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Further development of a common mapping platform and methodology for local land use planning in Cameroon
Last Updated: June 8th, 2017

Deforestation in Cameroon is on the rise and is largely driven by expansion of agro-industry, slash and burn agriculture, logging, fuelwood demands, mining and infrastructure development. Competition for productive land in Cameroon has increased, notably with foreign companies seeking large tracts of land (10,000 hectares and above) for agricultural development.

The factors to be addressed during the land use planning process are complex. The EFI Common Mapping Platform (CMP) plays a central role in building commitment to a bottom up, participatory approach that brings together multiple stakeholders to foster a common understanding and agreement on land uses, institutions (rules) for future land management and activities necessary to achieve sustainable land management. It will also foster common understanding between relevant Ministries, regional delegations, civil society and private sector organisations around the data required, methodology and decision support tools to prepare local LUPs. Such an approach will meet both VGGT and REDD requirements, and ensure that it is supported by the higher levels of planning that identify and prioritise national planning targets to guide local decision making.

The common Mapping Platform (CMP) Phase 1 ran from May 2014 to Feb 2016. Under the leadership of the MINEPAT, a multi-stakeholder process was put in place involving a series of workshops with national, regional and local partners. With technical support provided by LTS and Rainbow Consult, the efforts in Phase 1 proved effective in supporting MINEPAT to build a coalition of partners. The coalition aims to develop a methodology for transparent and inclusive local Land Use Plans (LUPs), protocols for standard map layer preparation, and spatial planning tools that better address both social and environmental concerns. LUPs are a pre-requisite for responsible governance, land management, FLEGT and REDD+.

At the end of Phase 1, the MINEPAT expressly requested EFI support to further develop methods and tools for local land use planning and to test them in at least one municipality. This is an essential official endorsement of work done under Phase 1 and a necessary foundation for Phase 2.

CMP Phase 2 of the project is designed to continue EFI support to MINEPAT in implementing its 2011 LUP Law. Phase 2 builds on the foundation and successes of Phase 1 of the EFI Project and the joint initiative to develop a CMP (piloted by MINEPAT with support from EFI, LTS, WRI, RFUK, AJESH, etc.).

Portfolio Review and Gap Analysis for the Multi-Sectoral Investment Plan for Climate Resilience
Last Updated: February 24th, 2017

Ethiopia’s Multi-Sector Investment Plan for Climate Resilience pursues a multi-sectoral approach that identifies priority investments in the agriculture, forestry, water, livestock and energy sectors that enhance climate resilience. The multi-sectoral approach is being used to enhance the likelihood of achieving the transformational effects required from Ethiopia’s green growth strategies. This assignment reviews existing investments and gaps in the resilience building portfolio, and will develop the investment plan.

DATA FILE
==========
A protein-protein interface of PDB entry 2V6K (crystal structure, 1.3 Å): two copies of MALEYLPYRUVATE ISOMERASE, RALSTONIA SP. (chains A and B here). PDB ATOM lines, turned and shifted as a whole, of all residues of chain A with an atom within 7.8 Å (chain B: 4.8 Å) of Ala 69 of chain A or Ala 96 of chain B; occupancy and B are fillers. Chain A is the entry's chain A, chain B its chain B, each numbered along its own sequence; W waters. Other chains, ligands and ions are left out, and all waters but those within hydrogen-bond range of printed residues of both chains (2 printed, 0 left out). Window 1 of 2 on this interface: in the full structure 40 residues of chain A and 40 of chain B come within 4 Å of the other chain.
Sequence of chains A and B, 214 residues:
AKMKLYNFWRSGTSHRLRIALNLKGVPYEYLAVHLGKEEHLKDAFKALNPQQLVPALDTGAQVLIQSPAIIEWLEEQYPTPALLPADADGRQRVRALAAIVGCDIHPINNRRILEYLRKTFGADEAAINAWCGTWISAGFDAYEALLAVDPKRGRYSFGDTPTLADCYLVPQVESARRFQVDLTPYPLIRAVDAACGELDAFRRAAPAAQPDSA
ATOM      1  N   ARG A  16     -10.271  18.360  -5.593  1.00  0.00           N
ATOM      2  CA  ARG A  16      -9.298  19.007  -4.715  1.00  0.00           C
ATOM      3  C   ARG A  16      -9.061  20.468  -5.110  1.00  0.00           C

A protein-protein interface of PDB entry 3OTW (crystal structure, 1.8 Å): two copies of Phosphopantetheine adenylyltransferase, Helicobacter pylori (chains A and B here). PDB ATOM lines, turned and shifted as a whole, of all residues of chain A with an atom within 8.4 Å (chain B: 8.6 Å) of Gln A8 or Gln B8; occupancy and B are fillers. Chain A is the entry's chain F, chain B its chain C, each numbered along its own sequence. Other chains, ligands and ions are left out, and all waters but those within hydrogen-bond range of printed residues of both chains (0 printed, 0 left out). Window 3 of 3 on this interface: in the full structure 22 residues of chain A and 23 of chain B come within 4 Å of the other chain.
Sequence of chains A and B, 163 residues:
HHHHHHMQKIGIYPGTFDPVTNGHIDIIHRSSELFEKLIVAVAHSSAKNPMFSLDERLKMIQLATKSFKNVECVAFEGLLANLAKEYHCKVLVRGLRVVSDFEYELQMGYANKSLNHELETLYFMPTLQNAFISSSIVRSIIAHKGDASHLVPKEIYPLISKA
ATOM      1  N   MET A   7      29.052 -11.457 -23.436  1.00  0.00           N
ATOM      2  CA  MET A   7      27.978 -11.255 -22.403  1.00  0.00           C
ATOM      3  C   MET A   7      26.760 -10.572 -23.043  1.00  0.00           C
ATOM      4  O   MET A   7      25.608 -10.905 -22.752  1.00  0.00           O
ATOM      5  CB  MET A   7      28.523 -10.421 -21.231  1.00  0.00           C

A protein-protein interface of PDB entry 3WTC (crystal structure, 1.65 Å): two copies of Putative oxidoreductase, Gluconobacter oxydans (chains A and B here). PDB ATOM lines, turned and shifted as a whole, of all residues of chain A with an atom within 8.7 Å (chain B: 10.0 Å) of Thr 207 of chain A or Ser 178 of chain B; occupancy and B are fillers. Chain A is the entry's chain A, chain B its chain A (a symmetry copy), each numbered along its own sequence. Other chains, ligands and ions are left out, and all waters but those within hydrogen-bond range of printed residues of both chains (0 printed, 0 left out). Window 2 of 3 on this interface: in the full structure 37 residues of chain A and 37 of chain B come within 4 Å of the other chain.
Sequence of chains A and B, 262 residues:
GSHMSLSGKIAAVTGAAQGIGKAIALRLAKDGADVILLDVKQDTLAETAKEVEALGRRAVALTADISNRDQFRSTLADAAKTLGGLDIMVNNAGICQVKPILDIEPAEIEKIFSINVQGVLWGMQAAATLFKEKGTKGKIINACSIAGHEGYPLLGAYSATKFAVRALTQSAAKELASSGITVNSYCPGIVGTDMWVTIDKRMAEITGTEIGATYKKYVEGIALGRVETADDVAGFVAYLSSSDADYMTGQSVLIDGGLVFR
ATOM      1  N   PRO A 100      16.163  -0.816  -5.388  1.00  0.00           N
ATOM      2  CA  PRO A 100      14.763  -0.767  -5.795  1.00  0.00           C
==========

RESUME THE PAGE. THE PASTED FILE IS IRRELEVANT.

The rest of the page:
Ethiopia has set ambitious objectives for strengthening climate resilience and protecting her environment. This has been articulated in the national green growth strategies, as well as specifically in sectoral resilience plans for agriculture, forest, water and energy. Significant advances have been made, and now further action is planned. A multi-sectoral investment plan, based on thorough review of existing projects and assessment of gaps remaining to be filled, is required.

LTS has been contracted to carry out:

  • Portfolio review and gap analysis – Assessing policy and programming gaps and areas of significant investment need.
  • Multi-stakeholder Investment plan development – including project fiches, and with a focus on: upscaling successful activities and reducing duplication and overlap.

Being implemented in a tight timeframe, the work involves significant stakeholder consultation and deep understanding of the Ethiopian resilience context across these sectors, alongside competencies in preparing adequately detailed investments plans.

Satellite Monitoring for Forest Management
Last Updated: January 27th, 2017

The SMFM project will aim to improve global knowledge and capabilities for forest degradation assessment and monitoring dry forest landscapes by building upon and complimenting existing international programs. Second, the SMFM project will support selected countries to develop their Earth Observation (EO) capacity. It will develop and test new or improved methods to process and analyse new satellite EO datasets, with assessments of EO processing methods completed through practical implementation in selected Partner Countries.

The Project Development Objective (PDO) is “Improved methods for satellite monitoring of tropical dry forest landscapes and forest degradation assessment are available to countries, with technical knowledge and capacity developed for global application in sustainable forest management, including REDD+.”

  • Tropical dry forests are subject to highest rates of deforestation and degradation around the world.
  • Forest degradation is a challenge across dry tropical forests and impacts sustainability of goods and services that these forests provide.
  • Most countries still do not have adequate monitoring capabilities, particularly the use of satellite EO technology.
  • Perceptions of forest degradation vary depending on the cause, the particular goods or services of interest, and the temporal and spatial scales considered.